Across a newly soldered set of joints, one of the most significant possible eyesores is the overheated joint, which forms during applications where the solderer has applied too much heat. Whereas cold joints result when the iron lacks sufficient heat, overheating occurs when the iron gets excessively preheated just before the application. Overheated joints often have a burnt look with typically lumpy, malformed joints.
To undo the problems caused to a joint and its surrounding area by an overheated solder application, scrape off the burnt flux with the tip of a PCB working tool. In some cases, you might need to use a solution, such as isopropyl alcohol, to remove the burnt flux. The most effective way to apply alcohol is with a small toothbrush.
Overheated joints are a challenge to repair and therefore crucial to avoid at all costs. To prevent this problem in the future, make sure to heat your iron to the proper temperature and double-check that the joints are clean before the soldering application.
4. Insufficient Wetting of the Surface Mount
If you heat the pin but not the pad during a solder application, you could end up with an insufficiently wetted surface mount, where the components of the mount have failed to flow onto the solder pad. The site is easy to identify if you see irregularities across a row of mounts. If several of the mounts have properly flowed onto the pad, but one or two additional mounts have retained their original pin composition, an insufficiently wetted pad most likely caused the problem.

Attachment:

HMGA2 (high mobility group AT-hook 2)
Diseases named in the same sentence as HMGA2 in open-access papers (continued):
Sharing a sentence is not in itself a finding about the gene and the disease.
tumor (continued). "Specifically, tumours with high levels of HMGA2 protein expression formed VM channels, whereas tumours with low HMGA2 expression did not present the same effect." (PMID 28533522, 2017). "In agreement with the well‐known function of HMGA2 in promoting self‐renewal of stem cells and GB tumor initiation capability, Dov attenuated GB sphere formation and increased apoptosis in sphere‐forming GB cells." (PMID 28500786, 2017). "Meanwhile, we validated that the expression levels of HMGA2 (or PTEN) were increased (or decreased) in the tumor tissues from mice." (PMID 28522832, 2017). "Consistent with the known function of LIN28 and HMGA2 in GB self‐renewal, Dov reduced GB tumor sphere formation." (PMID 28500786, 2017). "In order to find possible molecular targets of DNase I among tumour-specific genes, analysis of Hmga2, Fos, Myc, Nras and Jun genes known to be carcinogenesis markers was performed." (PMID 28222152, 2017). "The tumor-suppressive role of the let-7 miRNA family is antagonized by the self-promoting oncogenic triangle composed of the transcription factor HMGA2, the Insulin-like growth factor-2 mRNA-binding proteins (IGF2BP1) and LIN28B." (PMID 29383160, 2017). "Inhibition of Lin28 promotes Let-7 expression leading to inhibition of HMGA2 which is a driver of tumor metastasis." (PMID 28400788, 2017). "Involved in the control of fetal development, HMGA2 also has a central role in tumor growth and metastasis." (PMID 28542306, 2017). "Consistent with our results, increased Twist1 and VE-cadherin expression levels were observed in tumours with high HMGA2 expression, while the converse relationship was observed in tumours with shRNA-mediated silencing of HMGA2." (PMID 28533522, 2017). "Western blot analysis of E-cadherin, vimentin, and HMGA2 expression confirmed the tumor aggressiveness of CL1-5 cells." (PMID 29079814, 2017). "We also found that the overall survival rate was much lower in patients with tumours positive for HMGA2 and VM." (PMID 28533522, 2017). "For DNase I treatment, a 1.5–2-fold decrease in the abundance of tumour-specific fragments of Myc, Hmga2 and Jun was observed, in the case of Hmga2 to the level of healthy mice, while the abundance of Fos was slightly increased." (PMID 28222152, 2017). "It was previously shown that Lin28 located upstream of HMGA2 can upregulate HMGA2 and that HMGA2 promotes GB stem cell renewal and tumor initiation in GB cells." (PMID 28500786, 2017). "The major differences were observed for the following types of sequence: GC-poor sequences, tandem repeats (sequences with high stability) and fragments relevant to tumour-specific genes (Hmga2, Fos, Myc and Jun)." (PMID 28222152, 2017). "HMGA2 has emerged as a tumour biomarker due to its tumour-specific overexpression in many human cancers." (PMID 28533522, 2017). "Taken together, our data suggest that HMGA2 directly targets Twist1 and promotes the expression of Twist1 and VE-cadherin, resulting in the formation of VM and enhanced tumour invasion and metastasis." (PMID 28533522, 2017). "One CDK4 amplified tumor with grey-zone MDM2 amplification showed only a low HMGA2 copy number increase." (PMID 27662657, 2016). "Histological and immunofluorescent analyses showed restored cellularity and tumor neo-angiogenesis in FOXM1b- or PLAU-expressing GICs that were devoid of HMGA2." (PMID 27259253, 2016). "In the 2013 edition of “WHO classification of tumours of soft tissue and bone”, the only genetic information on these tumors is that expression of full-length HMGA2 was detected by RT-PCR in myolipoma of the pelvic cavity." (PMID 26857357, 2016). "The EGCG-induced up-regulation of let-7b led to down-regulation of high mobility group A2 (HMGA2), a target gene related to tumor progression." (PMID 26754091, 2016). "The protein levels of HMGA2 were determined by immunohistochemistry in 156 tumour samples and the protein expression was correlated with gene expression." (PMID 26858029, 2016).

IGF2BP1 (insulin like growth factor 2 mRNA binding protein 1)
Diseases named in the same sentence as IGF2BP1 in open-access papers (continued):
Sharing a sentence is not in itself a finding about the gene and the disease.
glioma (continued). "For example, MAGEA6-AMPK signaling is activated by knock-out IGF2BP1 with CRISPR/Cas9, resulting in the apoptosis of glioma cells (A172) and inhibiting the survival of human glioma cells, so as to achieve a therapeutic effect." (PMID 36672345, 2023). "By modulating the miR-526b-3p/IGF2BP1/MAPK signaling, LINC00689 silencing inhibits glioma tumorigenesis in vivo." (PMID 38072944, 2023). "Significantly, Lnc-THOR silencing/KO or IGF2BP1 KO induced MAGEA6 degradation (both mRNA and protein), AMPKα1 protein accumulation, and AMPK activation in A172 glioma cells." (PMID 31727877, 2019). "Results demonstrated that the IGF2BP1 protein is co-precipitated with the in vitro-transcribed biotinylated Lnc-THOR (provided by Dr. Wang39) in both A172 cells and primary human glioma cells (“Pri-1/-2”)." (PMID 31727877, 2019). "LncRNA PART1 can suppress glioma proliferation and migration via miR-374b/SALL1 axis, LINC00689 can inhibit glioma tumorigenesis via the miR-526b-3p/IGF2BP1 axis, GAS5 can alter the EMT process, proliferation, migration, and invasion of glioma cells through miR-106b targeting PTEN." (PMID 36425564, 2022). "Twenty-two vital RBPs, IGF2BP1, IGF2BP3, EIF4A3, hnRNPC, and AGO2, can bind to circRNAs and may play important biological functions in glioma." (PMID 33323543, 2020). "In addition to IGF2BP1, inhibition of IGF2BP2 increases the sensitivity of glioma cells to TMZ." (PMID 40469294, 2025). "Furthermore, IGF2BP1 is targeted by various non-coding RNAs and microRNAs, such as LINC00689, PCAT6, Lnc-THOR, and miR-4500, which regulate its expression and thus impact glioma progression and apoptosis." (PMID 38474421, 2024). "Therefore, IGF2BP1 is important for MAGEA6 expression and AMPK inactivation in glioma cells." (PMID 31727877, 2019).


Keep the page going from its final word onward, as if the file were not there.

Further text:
To rectify a pad that was improperly wetted at the time of the original mounting application, preheat the iron tip to the necessary heat level, then apply it to the solder pad. Put more solder on the pad, giving it time to flow into place and melt into shape with the solder of the pin. To prevent this problem from happening in the future, heat the pad before heating the pin.
5. Insufficient Wetting of the Pad
If a solder pad doesn’t get enough wetting during the soldering process, the joint will have an uneven look that would indicate a lack of bonding potential. In most such cases, a generous quantity of solder will have wetted the leads, but the pad will lack the necessary bonding strength. Often, the wetting problem can occur if you apply solder to a dirty circuit board. Due to the presence of dirt on the board, the solder will not be able to bond as needed. In some cases, a pad will end up with insufficient wetting if the pad and the pin lack proper heat at the time of the application.
To reverse the problems of an insufficiently wetted pad, heat the tip of the iron bar to the proper temperature and place it at the joint’s base, then let the solder flow over the pad. To prevent this problem in the future, make sure the board is clean before the application, and that you have preheated the pin and pad to the necessary temperature level.
6. Insufficient Wetting of the Pin